Study Evaluates Hospital-at-Home For Low Risk Medical Conditions Interview with:

Dr. Jared Conley

Dr. Jared Conley

Jared Conley, MD, PhD, MPH
Department of Emergency Medicine
Massachusetts General Hospital
Harvard Medical School
Boston, MA 02114 What is the background for this study? What are the main findings?

Response: As the U.S. healthcare system seeks to improve the health of populations and individual patients, there is increasing interest to better align healthcare needs of patients with the most appropriate setting of care—particularly as it relates to hospital-based care (accounting for 1/3 of total U.S. healthcare costs).

Avoiding hospitalization—as long as safety and quality are not compromised—is often preferred by patients and the added benefit of potentially making care more affordable further promotes such care redesign efforts. There is a growing body of research studying alternative management strategies to hospitalization; we sought to comprehensively review and analyze this work. Alternative management strategies reviewed include outpatient management, quick diagnostic units, observation units, and hospital-at-home. What is the background for this study? What are the main findings?

Response: Findings from our review demonstrated that, after appropriate risk-stratification in an emergency department or clinic, several low-risk acute medical conditions could be safely managed without conventional hospitalization through the use of alternative care settings. For outpatient management, there was no significant difference in mortality, disease-specific outcomes, or patient satisfaction compared with inpatient admission for several conditions. For quick diagnostic units, the evidence was more limited, however mortality rates were very low and patient satisfaction was high. For hospital-at-home, a range of acute medical conditions had mortality rates, disease-specific outcomes, and patient/caregiver satisfaction that were either improved or no different compared with inpatient admission. For observation units, many conditions were found to have no difference in mortality, a decreased length of stay, and improved patient satisfaction compared to inpatient admission; results for some conditions were more limited without inpatient comparison. Across all alternative management strategies, there was heterogeneity amongst cost data but near-universal savings when evaluated. What should readers take away from your report?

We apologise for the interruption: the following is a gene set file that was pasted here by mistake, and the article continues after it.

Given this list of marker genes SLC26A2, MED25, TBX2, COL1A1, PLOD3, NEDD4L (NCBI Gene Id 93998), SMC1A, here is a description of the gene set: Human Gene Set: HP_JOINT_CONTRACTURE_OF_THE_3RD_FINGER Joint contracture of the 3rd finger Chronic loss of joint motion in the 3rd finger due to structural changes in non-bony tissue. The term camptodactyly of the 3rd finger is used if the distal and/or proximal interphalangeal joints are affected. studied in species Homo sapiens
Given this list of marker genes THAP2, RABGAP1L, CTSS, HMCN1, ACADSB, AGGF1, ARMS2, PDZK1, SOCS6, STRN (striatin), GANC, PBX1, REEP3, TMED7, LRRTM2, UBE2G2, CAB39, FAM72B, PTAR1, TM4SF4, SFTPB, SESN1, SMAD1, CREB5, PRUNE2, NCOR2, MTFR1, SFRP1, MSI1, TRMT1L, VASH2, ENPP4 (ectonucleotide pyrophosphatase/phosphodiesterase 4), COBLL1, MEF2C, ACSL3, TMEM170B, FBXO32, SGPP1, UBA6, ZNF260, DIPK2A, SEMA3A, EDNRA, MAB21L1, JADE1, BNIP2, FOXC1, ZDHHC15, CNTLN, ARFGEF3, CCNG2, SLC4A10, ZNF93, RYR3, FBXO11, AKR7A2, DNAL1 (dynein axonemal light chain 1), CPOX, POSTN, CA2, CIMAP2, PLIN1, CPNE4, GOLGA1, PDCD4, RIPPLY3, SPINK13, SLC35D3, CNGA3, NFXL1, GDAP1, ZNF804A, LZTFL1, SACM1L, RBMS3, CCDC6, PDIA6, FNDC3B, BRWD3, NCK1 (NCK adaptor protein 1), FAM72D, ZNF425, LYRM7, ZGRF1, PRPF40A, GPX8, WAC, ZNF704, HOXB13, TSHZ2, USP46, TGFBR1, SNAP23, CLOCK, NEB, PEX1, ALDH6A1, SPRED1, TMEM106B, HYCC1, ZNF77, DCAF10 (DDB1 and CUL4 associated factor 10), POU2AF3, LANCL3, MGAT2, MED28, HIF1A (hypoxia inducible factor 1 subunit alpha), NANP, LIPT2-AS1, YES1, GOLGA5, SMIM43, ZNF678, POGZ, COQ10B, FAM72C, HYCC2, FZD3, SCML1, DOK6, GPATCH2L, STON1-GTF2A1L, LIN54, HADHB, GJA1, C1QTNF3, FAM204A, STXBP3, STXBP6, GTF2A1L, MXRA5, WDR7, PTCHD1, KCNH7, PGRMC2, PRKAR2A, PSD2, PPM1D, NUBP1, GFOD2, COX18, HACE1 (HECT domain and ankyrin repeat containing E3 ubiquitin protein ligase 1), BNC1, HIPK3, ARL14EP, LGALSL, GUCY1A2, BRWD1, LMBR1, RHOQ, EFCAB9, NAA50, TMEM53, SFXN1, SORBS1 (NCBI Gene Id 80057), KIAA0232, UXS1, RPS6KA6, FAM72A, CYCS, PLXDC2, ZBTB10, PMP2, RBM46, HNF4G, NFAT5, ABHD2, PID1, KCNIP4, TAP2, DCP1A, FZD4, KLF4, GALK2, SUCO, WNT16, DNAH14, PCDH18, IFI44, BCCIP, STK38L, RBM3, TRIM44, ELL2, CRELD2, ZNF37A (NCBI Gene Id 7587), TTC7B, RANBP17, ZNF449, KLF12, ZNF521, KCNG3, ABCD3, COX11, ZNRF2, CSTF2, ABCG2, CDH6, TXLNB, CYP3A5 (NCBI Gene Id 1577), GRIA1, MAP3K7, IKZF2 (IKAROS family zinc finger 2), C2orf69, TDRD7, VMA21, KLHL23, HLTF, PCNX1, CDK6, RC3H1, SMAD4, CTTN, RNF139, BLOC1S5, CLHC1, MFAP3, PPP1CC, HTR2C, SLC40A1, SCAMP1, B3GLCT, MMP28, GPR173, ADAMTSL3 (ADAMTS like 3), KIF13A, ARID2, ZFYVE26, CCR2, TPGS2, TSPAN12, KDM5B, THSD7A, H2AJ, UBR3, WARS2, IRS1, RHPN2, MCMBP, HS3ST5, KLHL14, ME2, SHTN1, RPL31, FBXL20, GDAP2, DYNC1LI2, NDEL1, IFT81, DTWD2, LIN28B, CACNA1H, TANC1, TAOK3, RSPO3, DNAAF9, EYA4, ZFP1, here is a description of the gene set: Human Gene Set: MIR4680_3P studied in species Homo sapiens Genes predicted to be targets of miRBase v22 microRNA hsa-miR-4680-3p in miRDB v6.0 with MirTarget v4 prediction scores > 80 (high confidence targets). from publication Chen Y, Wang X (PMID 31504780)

Response: There is a growing body of evidence demonstrating the safety, and often increased desirability among patients, of managing low-risk acute care without conventional hospitalization through the use of alternative management strategies. Further study and application of this evidence is ripe with opportunity as the U.S. health care system seeks to improve the health of populations and individual patients at a more affordable and sustainable cost. What recommendations do you have for future research as a result of this study?

Response: For those acute medical conditions and alternative management strategies without sufficient level 1 evidence, further study is warranted as outlined in our review. There is also an opportunity for additional research to continually improve in our ability to determine which patients are best suitable for alternative management strategies to inpatient hospitalization. In addition, research is required to better determine appropriate U.S. payment models (e.g. bundled care payments) for some of these alternative management strategies, especially hospital-at-home programs. Thank you for your contribution to the community.

Alternative Strategies to Inpatient Hospitalization for Acute Medical Conditions
A Systematic Review

Jared Conley, MD, PhD, MPH1,2,3,4; Colin W. O’Brien, BS5; Bruce A. Leff, MD6; et al

JAMA Intern Med. Published online October 3, 2016. doi:10.1001/jamainternmed.2016.5974

Note: Content is Not intended as medical advice. Please consult your health care provider regarding your specific medical condition and questions.

More Medical Research Interviews on

[wysija_form id=”5″]




Last Updated on October 10, 2016 by Marie Benz MD FAAD